USST Capitalizes On New Depth By Dividing Men’s and Women’s Squads

Audrey ManganJuly 14, 2011
Kikkan Randall scrambling at the 2011 World Ski Championships in Oslo.

The 2011-2012 U.S. Ski Team (USST) roster has been out since April, and on the surface, the biggest piece of news in the announcement was sheer numbers.  With seven men and five women named to the team, the squad is nearly twice the size it was last year.

In order to take advantage of their new strength, USST coaches decided to officially split the team into a men’s and a women’s squad—an arrangement that follows the model seen with most teams on the World Cup.  Until now, the U.S. men and women have trained together and shared coaches, mainly because it never made sense to split up half a dozen athletes.

But with the addition of six rookies to the lineup this year—Sadie Bjornsen, Jessie Diggins, Ida Sargent, Skylar Davis, Erik Bjornsen and Tad Elliott—USST coaches Chris Grover and Matt Whitcomb saw an opportunity to take advantage of strengths they haven’t had before.  By splitting the team and coaching staff, they are hoping to streamline communication between coaches, staff and athletes, and also foster mentoring of the younger skiers by the more experienced athletes.

With a joint camp in Bend already under their belts, coaches and athletes alike have already noticed a difference in the overall atmosphere.  “By aligning ourselves in men’s and women’s teams, we are better able to learn from each other.  It’s easier to conduct group training, for example,” said Grover, who remains the head coach.

Grover said that there was more group training at the Bend camp than he’s ever seen in his 10 years with the USST.  “Both groups were drawing on pride and inspiration not only from their own achievements, but from the group’s achievements as well….The women were pushing each other; the men were pushing each other.”

“I am very pleased with how this change has manifested itself so far,” he said.

Andy Newell, a veteran of the team, was excited that the new structure was already facilitating more teamwork.  “It’s been a really small men’s team the past few years, but now we all come together to train a lot more, and it’s easier for us to have small get-togethers.  We communicate better as a team, and check in on a weekly basis to make sure everyone’s putting in the work.”

Kris Freeman, also a long time USST member, says the new development makes a lot of sense.  “We have a great crew with a lot of young talent, and I hope we can use that to get to the next level,” he said.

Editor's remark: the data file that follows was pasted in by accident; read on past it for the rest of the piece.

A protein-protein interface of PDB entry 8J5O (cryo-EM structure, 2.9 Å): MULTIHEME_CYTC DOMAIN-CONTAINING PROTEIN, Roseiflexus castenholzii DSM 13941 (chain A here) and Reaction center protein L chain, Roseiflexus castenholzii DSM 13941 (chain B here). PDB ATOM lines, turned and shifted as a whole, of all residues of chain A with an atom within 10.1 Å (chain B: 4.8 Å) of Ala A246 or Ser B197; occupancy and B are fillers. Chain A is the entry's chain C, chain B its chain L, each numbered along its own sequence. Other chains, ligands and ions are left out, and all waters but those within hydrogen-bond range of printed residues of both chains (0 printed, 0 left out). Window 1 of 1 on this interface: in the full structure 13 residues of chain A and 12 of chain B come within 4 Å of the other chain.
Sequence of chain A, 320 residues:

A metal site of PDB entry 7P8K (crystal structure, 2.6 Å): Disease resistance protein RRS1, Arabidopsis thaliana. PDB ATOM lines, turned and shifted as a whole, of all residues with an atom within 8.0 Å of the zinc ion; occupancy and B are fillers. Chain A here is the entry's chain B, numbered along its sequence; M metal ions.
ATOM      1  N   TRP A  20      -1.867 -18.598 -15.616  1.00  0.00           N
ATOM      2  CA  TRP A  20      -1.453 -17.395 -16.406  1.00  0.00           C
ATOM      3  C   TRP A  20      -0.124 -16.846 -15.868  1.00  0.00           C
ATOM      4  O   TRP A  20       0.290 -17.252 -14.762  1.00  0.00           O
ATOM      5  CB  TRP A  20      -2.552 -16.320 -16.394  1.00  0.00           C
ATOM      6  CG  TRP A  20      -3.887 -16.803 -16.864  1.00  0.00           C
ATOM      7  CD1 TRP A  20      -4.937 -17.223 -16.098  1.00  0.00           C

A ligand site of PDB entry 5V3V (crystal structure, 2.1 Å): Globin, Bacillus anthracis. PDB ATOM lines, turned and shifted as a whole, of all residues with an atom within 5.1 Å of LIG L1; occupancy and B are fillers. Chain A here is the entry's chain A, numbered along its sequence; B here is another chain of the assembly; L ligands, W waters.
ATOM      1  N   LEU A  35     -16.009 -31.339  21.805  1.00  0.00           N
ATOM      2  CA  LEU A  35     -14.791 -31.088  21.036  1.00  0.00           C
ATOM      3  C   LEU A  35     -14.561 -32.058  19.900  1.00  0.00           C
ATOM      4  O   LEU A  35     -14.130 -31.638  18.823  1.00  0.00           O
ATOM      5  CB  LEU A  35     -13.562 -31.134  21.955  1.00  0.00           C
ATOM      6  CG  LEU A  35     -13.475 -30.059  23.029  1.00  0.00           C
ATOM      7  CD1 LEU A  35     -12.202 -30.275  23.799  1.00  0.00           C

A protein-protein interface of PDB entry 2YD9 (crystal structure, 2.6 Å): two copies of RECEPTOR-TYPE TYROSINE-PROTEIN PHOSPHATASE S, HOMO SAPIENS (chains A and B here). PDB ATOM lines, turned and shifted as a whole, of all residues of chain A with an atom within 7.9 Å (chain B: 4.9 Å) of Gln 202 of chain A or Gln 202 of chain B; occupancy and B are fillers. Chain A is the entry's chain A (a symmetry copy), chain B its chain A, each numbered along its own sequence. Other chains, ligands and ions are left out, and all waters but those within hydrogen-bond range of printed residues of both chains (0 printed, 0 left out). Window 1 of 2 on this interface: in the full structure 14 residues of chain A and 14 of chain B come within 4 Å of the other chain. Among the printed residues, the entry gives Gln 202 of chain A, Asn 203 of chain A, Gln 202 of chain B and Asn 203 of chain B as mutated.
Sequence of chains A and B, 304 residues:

Kikkan Randall and Liz Stephen, the experienced upperclassmen on the women’s side, are particularly excited about having a team to call their own.  The women have gone from having no team a decade ago to now having a strong core croup of five athletes who, just in the last year, have notched a World Cup podium, several top-30s at World Championships, a top-10 at World Juniors, and top-20s at U23s.

“These five girls are leaders in the U.S. ski community,” said Whitcomb, who is heading up the women’s squad.  “They are well-respected, have a mountain of energy, and represent many regions in the U.S.—Alaska, West, Midwest and East.  It isn’t only training that makes them ski fast, but is also very much about feeling invested in the sport.”

Which is partly why the two squads are splitting up for their big summer camps this year.  The men will go to the Snow Farm in New Zealand, just as they have for the past several years, while the women will be headed to Eagle Glacier in Alaska.  The ability to host separate camps was a major reason for the division of the team in the first place.

By having their camp on Eagle Glacier, the training ground for Alaska Pacific University (APU), the women were able to invite others to join them, including APU, Canadians Chandra Crawford and Perianne Jones, and a few juniors.  The intent is to make the most of a good relationship with APU, and to keep the momentum the women generated this winter to trickle down to the elite seniors and juniors.

“The success of our national team is fully contingent on partnerships, and we chose to move our women’s camp to Alaska to make the most of a partnership between the USST and APU.  We work really well with Erik Flora and his team, we share a couple of athletes, and we’re fired up to train in Anchorage.  Our success will run only as far as our partnerships can take us,” said Whitcomb.

In the spirit of collaboration and inspiring more women to follow in their footsteps, the USST women came up with the idea for the Women’s Video Contest this year.  “We wanted club teams, high school teams, REG camps, and training groups all over North America to show us and each other how they’re being hardcore, having fun, and coming together to work hard,” said Randall.  “We want to keep fueling the fire and show off the good things we have going in this country.”

“Giving back to the sport is very motivational,” added Whitcomb of the women’s team.  “They love this sport, and what makes it more fulfilling is being able to reach out and pull each other along.”

While the men and women may be training separately a bit more these days, they still recognize the benefits of working together.  In a lot of ways, the day-to-day operation of the team won’t be changing.  They’ll still eat together and drive to workouts in the same van.  Said Newell, “Most other countries are completely separate; they even travel separately to the World Cup.  We don’t want to quite get to that level yet, because we learn a lot from each other.”

Audrey Mangan

Audrey Mangan (@audreymangan) is an Associate Editor at FasterSkier and lives in Colorado. She learned to love skiing at home in Western New York.

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